Is my baby ready… Food & Drink

You asked us: Is my baby ready…

…to stop breastfeeding?
…to drink water?
…to drink cow’s milk and eat dairy foods?
…to drink juice?
…to eat wheat or rice baby cereal?
…to eat solid foods?
…to eat fish or sushi?
…to eat honey?
…to eat strawberries?
…to eat peanuts and other nuts?

Experts: Daina Kalnins is a registered dietitian and academic and clinical specialist working at the Hospital for Sick Children in Toronto. She is the author of Better Breastfeeding (Robert Rose) and YUM due out April 2008 (Lobster Press). Joanne Saab is a registered dietitian practicing in paediatrics at McMaster Children’s Hospital in Hamilton, Ont. Together Daina and Joanne have co-authored Better Baby Food, Better Food for Kids and Better Food for Pregnancy (Robert Rose).

…to stop breastfeeding?
The World Health Organization, as well as the Canadian Paediatric Society, Dietitians of Canada and Health Canada, recommend that babies be breastfed exclusively for at least six months and continue until at least one year of age while solid foods are being introduced.

…to drink water?
For the first six months, babies need only breastmilk or formula, after which, solids are introduced. Water can be encouraged along with expressed breastmilk or formula at nine to 10 months of age. Limit water to two to four ounces.

…to drink cow’s milk and eat dairy foods?
Cow’s milk does not contain an adequate amount of iron, so it is not recommended as the milk of choice until after one year, when other foods containing iron are a part of the diet. Dairy products, such as grated cheese, plain yogurt and cottage cheese, are a terrific source of energy, calcium and protein and can be introduced around the age of six months.

…to drink juice?
Juice is not recommended as a beverage for infants. Save the juice for when your child is at least four or five years of age, or offer diluted juice occasionally (not daily). Keep in mind that too much juice can decrease appetite for solid foods and increase risk of dental caries.

…to eat wheat or rice baby cereal?
Cereals can be introduced after six months in combination with breastmilk or formula. Introducing commercial varieties of cereal, in conjunction with breastmilk, will help ensure your child is getting the necessary amount of iron in his diet.

…to eat solid foods?
Solids can be introduced at six months. Meat or infant cereals are recommended as first choices as they are high in iron, compared to fruit and vegetables. Recent evidence indicates that there is no need to delay solid foods in order to prevent allergies as this can just postpone the emergence of the allergy. If there is allergy in the family, however, discuss introduction of the more allergenic foods (fish, eggs, milk etc.) with your physician.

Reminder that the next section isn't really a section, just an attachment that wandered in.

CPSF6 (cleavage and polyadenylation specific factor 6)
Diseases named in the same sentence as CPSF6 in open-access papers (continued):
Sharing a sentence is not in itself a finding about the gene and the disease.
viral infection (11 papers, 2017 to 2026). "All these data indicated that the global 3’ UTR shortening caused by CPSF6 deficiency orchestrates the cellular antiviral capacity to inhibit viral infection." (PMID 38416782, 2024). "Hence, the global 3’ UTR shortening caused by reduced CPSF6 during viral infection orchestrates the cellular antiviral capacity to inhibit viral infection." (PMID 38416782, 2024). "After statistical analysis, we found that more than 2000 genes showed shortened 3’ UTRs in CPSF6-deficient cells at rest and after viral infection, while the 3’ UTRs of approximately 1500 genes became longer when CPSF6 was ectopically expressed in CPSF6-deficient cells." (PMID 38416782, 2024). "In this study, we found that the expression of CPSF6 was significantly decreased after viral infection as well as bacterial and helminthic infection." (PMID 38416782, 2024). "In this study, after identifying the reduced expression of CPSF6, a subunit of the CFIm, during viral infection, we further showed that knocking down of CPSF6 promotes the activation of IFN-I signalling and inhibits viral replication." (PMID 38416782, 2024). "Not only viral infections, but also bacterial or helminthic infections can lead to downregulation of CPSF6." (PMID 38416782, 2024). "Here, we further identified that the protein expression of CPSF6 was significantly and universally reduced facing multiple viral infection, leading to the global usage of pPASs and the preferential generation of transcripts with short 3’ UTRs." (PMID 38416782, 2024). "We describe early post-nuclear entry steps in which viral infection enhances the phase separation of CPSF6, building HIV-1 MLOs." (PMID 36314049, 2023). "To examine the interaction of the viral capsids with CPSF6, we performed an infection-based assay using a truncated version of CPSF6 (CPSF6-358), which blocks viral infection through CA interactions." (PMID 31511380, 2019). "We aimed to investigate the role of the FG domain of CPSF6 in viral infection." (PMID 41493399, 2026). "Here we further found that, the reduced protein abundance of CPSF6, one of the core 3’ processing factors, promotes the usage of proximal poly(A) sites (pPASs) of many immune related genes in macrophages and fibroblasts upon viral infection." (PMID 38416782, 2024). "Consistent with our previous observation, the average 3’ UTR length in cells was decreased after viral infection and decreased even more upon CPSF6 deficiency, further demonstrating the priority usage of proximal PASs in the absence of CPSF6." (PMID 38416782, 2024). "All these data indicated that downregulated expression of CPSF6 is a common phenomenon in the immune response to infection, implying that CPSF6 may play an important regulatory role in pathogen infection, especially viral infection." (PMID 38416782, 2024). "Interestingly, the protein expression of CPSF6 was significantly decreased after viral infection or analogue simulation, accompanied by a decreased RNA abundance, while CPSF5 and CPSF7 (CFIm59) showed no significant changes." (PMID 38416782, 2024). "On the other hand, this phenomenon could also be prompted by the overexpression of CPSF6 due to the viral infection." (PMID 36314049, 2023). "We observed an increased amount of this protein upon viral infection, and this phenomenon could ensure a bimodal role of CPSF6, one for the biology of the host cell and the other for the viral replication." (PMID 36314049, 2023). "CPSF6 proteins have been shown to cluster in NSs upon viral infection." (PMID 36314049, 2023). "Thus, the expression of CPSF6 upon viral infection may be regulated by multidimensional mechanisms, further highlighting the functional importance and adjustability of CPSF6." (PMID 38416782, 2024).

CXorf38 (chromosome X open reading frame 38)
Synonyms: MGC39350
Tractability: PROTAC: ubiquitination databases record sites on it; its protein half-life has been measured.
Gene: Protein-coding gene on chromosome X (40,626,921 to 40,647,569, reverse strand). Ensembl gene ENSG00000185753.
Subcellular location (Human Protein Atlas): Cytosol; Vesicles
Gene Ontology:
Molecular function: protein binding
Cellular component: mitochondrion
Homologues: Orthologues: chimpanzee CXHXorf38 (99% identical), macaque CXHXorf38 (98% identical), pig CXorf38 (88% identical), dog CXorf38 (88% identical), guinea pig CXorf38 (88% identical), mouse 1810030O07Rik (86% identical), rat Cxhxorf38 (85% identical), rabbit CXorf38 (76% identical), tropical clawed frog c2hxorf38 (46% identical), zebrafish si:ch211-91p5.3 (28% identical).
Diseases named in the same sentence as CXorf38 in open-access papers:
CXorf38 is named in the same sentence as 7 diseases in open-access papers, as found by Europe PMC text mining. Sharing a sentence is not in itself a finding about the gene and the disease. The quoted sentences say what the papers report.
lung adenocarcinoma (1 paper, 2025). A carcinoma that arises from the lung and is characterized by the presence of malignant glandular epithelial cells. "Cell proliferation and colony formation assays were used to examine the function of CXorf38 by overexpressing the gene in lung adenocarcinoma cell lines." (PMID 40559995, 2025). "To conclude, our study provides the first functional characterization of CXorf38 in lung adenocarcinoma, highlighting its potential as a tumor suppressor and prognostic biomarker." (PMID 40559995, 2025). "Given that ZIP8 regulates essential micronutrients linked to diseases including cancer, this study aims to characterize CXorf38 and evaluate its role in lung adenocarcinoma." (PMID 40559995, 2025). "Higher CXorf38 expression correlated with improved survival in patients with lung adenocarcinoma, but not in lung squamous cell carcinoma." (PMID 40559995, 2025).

…to eat fish or sushi?
Raw fish is not recommended for babies or young children. It may contain bacteria that their digestive system may not be able to handle. Cooked fish, however is a great source of protein and essential fatty acids and can be introduced after the age of six months. Boneless fish is often a great option for infants because its soft and flaky texture makes it very easy to chew.

…to eat honey?
Honey should not be offered to infants until after one year of age because it may contain the spores of a bacterium called Clostridium botulinum. These spores may be harmful to a baby, who is not yet able to handle this pathogen.

…to eat strawberries?
Strawberries and other berries can be introduced at the same time as other fruits and vegetables, around six months of age. As with all new foods it is recommended that only one new food be introduced every two to three days so that if an allergic reaction were to occur, it would be easy to identify which food was the source of the reaction.

…to eat peanuts and other nuts?
Nut butters, like peanut butter, or foods containing nuts, can be introduced before 12 months, but butters should be thinly spread on bread or a cracker to prevent an infant from gagging. Whole nuts, however, should not be given to young children (under the age of five years) because they are a choking hazard. The small, hard, round shape of nuts is the perfect size to block a young child’s airway. In some cases doctors recommend delaying the introduction of peanuts or nut products if there is a history of allergies within the family. Talk to your doctor about what’s best for your family.

*Please note that the information provided should be used a guideline. If you’re concerned about a something specific always consult your family doctor or paediatrician.

Originally published in Todaysparent.com, March 2008

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